I was a recipient of funding from the CRI to conduct my postdoctoral research and I am a yearly donor to this institute. I am very positive about the CRI and their mission because they get results. They understand the process of discovery and innovation well enough to invest in basic research of the immune system because the findings that come from such basic studies are the building blocks of translational research. And, they have the vision to support efforts to take key basic findings from the bench to the bedside. A key case in point is the development of the immunotherapeutic drug Ipilimumab, which the CRI helped advance, as a treatment for melanoma.
I and my extended group have been the recipients of a ”matching grant”, awarded jointly by the Cancer Research Institute and the Concern Foundation, Los Angeles, over several years. This grant was used to support the work of 10-15 fellows each year, working in the areas of cancer cell genetics, tumor virology and tumor immunology. This generous grant has given us an unparalleled opportunity to pursue the research with a dynamic group of research fellows, postdoctorals and guest investigators. With the help of this grant we could keep talented young researchers who would have been otherwise forced into industry or other applied work.
The Cancer Research Institute has my greater admiration for the highly efficient, non-bureaucratic, talent- and problem-oriented support that characterizes their fellowship program.
I was supported by CRI for my Postdoctoral fellowship, and it provided me a wonderful period to study and work in one of the best lab of cancer immunology in the world. The society of CRI also have been providing me a opportunity to communicate with great scientists. Annual meeting in NY always stimulates me a lot when I attend.
For the past 3 years, the Cancer Research Institute has supported a postdoctoral fellow in my laboratory. With federal funding for biomedical research in decline, much important research related to cancer (and literally any other human disease) could not be done without the dedicated and unwavering support from private non-profit organizations like the Cancer Research Institute. The high standards during the initial peer review of projects, the continued support and the annual meeting all provide outstanding opportunities for young investigators to learn and to network with other professionals in their fields.
the Cancer Research Institute not only funded my postdoctoral research in tumor immunology but inserted me into the perfect environment to start building my research career. Through their PhD, postdoctoral and new investigator awards programs plus their anual meetings, the CRI puts together an impressive group of scientists all with different expertises and ideas but at the same time all with the same general goal: to defeat cancer.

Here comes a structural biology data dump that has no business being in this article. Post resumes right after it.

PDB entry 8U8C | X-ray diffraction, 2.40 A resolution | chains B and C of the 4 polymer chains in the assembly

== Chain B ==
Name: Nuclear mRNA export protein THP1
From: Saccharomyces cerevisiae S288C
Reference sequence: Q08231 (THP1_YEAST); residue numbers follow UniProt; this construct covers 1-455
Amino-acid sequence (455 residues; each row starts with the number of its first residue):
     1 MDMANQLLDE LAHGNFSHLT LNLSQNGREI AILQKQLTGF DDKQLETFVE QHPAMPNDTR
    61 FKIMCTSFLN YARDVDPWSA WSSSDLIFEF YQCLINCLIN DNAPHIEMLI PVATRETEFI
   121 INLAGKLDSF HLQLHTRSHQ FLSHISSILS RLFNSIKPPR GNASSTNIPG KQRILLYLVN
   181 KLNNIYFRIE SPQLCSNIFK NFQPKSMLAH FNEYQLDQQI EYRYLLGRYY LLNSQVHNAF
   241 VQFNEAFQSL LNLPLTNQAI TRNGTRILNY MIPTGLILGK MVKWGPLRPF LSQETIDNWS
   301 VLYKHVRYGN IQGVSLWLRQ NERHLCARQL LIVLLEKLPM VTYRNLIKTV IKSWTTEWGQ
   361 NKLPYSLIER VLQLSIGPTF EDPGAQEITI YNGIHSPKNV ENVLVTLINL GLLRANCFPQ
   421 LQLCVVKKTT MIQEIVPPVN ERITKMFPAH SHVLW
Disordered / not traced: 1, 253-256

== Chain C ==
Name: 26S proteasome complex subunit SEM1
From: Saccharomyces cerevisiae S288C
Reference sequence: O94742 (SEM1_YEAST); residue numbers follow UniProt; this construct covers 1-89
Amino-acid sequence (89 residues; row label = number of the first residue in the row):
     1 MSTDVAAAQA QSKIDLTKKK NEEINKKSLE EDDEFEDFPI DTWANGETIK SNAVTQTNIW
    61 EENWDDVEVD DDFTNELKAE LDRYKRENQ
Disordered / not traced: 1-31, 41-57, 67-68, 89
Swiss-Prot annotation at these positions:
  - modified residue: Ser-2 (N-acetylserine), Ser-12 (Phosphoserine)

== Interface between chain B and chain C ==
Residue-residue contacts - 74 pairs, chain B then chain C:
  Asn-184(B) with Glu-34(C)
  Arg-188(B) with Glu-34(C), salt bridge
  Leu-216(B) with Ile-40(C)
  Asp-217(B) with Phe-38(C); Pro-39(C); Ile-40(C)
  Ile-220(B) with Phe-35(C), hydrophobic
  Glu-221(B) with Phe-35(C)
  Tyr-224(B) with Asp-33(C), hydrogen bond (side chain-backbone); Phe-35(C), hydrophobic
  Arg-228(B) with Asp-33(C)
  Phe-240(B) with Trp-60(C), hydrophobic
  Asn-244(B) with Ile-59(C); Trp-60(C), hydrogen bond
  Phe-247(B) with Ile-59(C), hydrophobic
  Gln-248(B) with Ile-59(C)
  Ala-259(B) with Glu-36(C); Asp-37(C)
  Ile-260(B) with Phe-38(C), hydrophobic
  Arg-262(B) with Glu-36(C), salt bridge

The caliber of the scientists involved in CRI is simply outstanding, and the fact that many times a year they are all put together in the same room to discuss failures and successes in our fight against cancer has definitively yielded promising results. This is the perfect environment to be inserted as a young investigator and I am really grateful to have had the opportunity to be part of this group of scientist. Most importantly, the network of scientists generated under CRI's umbrella is a permanent one, as investigators continue to interact and collaborate in cancer related projects for much longer than their CRI sponsored funding.
CRI is much more than a charity or funding agency, is truly an incubator for fantastic science, research and development.
The funding provided by CRI allowed me to support a wonderfully talented postdoctoral fellow from Africa to embark on an almost entirely unexplored area of research relevant to human infectious diseases, autoimmune disease and cancer. These studies open up an important new area of research specifically related to human immunology. Because of hard work and enthusiasm this fellow has made much additional progress on investigations related to the understanding of a spectrum of virus-associated cancers that occur word-wide, to autoimmune disease and tumor immunology; moreover this young scientist is now well on the way to an independent career. Without the constant support of CRI this would not have been possible.
I am an Immunology researcher and have received funding from the Cancer Research Institute for my laboratory. As a new investigator, the CRI funding allowed me to get my research started quickly and allowed me to get results allowing me to successfully compete for NIH funding for my research focused on immunology, inflammation and autoimmune disease.
I was a recipient of 3 year postdoctoral fellowship from CRI. I think CRI is playing a crucial role in supporting young scientists to develop their career. It role is very important for our future of science, particularly when public funding is affected by economic crisis and politics.
I received three years fellowship from CRI for my research at the university of Chicago. This fellowship helped us to start a very competitive project . CRI grants help many labs to fund important research works especially when other funding sources are affected due to economic crisis. CRI is doing a great job of providing stable fundings . This allows us to focus on our research. I appreciate CRI's commitment towards science. I am very proud of being a part of CRI community.